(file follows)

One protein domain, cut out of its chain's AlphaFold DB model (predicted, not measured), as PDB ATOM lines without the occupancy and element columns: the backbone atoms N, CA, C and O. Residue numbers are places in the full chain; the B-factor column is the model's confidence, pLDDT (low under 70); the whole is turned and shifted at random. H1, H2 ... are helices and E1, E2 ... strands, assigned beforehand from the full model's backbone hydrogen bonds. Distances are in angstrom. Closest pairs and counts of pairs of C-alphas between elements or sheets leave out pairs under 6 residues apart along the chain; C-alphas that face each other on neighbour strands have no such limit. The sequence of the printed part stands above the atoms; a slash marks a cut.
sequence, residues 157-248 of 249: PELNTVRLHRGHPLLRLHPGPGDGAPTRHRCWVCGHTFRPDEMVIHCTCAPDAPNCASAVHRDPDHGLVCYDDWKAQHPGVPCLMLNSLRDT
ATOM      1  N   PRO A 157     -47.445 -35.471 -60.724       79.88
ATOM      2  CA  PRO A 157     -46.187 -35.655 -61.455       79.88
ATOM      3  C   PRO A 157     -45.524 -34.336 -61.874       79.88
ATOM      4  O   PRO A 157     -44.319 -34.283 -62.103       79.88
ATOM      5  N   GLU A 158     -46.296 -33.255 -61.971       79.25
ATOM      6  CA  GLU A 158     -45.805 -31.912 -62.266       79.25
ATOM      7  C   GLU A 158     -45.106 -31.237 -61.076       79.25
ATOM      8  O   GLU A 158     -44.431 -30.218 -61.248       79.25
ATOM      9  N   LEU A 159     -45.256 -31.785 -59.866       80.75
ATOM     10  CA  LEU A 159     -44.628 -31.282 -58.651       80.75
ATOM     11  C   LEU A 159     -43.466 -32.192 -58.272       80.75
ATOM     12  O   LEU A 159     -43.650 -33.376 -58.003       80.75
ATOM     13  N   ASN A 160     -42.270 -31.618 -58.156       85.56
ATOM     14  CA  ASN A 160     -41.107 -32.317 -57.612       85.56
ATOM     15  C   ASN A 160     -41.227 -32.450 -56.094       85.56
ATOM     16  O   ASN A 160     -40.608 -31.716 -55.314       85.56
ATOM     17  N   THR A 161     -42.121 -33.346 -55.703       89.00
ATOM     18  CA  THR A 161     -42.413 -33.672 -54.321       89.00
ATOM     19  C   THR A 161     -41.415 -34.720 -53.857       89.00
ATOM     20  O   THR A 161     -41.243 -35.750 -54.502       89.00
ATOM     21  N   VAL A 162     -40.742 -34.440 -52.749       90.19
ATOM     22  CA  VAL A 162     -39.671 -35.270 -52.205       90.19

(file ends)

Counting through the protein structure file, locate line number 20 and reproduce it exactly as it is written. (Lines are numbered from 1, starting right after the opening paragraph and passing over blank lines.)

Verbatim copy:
ATOM     19  C   THR A 161     -41.415 -34.720 -53.857       89.00